Here's her dad in 1920. He's listed as Rutledge, son of O.D. and Claire Hawn. Here he is again in 1910, this time listed as Edward R., son of Otto D. and Clara. All the way back through the census records for generations -- from Otto to Aaron to Alfred to Sampson to Christian to John -- all the way back to the first U.S. census -- the name is Hawn or Hahn or Haun.
The name is never anything at all like Studlendgehawn. As a matter of fact, I can't find a single person who ever existed with that name, can you?
24 April 2006
What they had in common was that they had each gotten a wallet from Woolworth's. The wallet came with a fake Social Security card with a preprinted Social Security number on it, empty spaces where the name and birthdate would go, and the word SPECIMEN stamped across it. When these people died, their next of kin opened the wallet and pulled out the card. They gave the social security number on the card to the person who filled out their loved one's death certificate.
Old news, yes, but I just got around to checking it out. If you have a subscription to Ancestry.com, you can see the death index for yourself. The 36 people are all listed with the same social security number.
15 April 2006
There's a story about Colorado congressman Tom Tancredo that says his 11-year-old grandfather Joseph came to Ellis Island from Italy unaccompanied with a note pinned to his shirt directing that he be sent to Iowa, but he overshot Iowa and ended up in Denver 2 years later.
The story ignores the fact that an 11-year-old wandering off alone at Ellis Island in 1900 is as likely as one wandering through customs in 2006. There were hundreds of workers and immigrant aid society members at Ellis Island to assist and accommodate the recent immigrants. And how did poor Joseph eat on his trek and where did he sleep? Did no one help the child? Somehow the people of sepia-colored America are seen as quite different from people today.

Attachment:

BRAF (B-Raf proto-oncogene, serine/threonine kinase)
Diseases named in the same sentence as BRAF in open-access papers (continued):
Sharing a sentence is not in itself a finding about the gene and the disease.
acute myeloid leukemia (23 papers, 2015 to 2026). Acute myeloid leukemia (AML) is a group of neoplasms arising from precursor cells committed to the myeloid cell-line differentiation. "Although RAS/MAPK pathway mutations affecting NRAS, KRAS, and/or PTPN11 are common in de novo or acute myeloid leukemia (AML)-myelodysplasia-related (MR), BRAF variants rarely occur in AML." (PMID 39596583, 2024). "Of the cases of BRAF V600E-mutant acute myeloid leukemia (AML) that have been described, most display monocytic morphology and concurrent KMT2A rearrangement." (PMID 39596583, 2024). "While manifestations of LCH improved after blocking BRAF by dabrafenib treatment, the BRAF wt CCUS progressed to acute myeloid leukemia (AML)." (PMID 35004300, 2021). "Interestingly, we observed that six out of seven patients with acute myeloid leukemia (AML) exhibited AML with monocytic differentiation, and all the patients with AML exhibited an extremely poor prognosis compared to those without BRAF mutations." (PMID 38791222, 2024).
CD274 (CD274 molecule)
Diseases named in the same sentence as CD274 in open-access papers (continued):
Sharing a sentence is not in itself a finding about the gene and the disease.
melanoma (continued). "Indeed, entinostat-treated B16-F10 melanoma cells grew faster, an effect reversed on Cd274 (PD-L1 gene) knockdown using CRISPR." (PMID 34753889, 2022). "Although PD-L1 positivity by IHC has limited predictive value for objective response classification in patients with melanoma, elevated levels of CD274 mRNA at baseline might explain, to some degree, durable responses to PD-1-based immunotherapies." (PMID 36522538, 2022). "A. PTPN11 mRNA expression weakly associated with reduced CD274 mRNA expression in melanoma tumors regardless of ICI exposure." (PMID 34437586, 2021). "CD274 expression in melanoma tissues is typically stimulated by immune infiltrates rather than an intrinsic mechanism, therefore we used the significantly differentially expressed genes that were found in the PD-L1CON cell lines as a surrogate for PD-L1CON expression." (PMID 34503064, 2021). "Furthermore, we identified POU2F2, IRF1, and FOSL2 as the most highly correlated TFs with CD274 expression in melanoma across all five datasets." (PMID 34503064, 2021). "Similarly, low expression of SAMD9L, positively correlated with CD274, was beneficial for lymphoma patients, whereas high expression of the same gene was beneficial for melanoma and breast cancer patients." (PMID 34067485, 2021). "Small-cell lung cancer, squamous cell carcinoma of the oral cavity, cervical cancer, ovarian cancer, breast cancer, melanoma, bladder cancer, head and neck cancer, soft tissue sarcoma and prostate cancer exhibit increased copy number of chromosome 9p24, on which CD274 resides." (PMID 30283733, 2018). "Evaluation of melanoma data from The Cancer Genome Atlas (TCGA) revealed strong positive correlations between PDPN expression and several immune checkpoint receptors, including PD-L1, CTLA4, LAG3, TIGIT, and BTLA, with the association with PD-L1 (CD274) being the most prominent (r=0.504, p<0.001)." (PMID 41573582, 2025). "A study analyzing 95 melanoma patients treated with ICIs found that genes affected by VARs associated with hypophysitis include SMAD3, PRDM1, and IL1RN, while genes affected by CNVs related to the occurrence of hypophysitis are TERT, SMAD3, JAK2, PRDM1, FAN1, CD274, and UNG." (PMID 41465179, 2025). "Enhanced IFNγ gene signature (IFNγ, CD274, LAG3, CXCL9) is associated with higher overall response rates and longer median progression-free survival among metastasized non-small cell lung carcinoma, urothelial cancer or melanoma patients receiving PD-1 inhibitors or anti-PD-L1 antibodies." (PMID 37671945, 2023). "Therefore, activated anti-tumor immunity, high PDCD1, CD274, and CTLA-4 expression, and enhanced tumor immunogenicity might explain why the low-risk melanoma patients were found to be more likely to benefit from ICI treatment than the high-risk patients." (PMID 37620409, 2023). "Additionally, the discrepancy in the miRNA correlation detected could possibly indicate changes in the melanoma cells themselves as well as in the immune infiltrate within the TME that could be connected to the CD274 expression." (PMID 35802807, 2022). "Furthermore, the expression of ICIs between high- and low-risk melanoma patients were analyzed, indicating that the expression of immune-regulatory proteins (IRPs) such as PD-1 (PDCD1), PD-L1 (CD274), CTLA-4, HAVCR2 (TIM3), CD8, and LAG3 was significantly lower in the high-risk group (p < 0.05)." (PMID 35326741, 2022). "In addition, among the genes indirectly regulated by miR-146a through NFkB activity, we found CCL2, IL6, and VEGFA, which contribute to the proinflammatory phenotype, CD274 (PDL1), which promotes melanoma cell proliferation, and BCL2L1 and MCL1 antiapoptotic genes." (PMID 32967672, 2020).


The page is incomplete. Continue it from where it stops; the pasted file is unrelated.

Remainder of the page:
Then there's the passenger list that shows 11-year-old Giuseppe with other Tancredo family members (sisters?) from Potenza on the ship Sicilian Prince landing at Ellis Island in 1903. As required, they each give the name and address of the person they are joining in the U.S. The women name their husbands; Giuseppe names his brother-in-law, Gerardo Marsico. The relatives all live in Denver at the same address.
When Grandpa Joe told the story of his arrival to his grandson Tom, did he forget he had family who traveled with him from Italy and who he lived among on Osage Street?
Tom Tancredo is proud that his grandparents wanted, above all, to leave Italy behind and to be American. He is one of the congressmen who wants to build a fence across the Mexican border because, he says, immigrants of today are different from those of a hundred years ago.
06 April 2006
After Years of Research, Man Identifies His Confederate Ancestor's Grave.
Rather misleading title. No grave digging or DNA analysis was involved. The guy already knew where his ancestor was buried from a childhood memory, he just did not know his name. The article leaves out all the juicy details, such as how he figured out which of his four great-grandfathers was the one buried there (here's the one he ID'd: Charles Jones) and how we can check it out.
As for the "notarized affidavit," to have something notarized means that the signing of the affidavit is witnessed by a notary public. A notary asks for identification to ensure the person is who they say they are. Notaries are not responsible for the accuracy of anything. That means any of us can show up with a notarized pedigree chart to claim an unmarked grave. And the government will even thrown in a free tombstone.
17 March 2006
Madonna is, in fact, related to a bazillion people, including Robert Goulet, Jack Kerouac, all five of the Dionne Quintuplets, and -- me!
Let's look at the numbers. Zacharie Cloutier and Jean Guyon, through whom Madonna claims relationship to Camilla and Celine, are two of her 9th great-grandfathers. By 1800, Zacharie Cloutier had 10,850 married descendants; Jean Guyon had 9,674.
Play those numbers out over another 200 years and that means Madonna has a ton of relatives -- just from those two ancestors! Now add into the equation the fact that half of Madonna's lineage is French-Canadian. She would have had 512 French or French-Canadian 9th great-grandfathers! Even accounting for pedigree collapse, that would make her related to virtually everyone with early French-Canadian ancestry.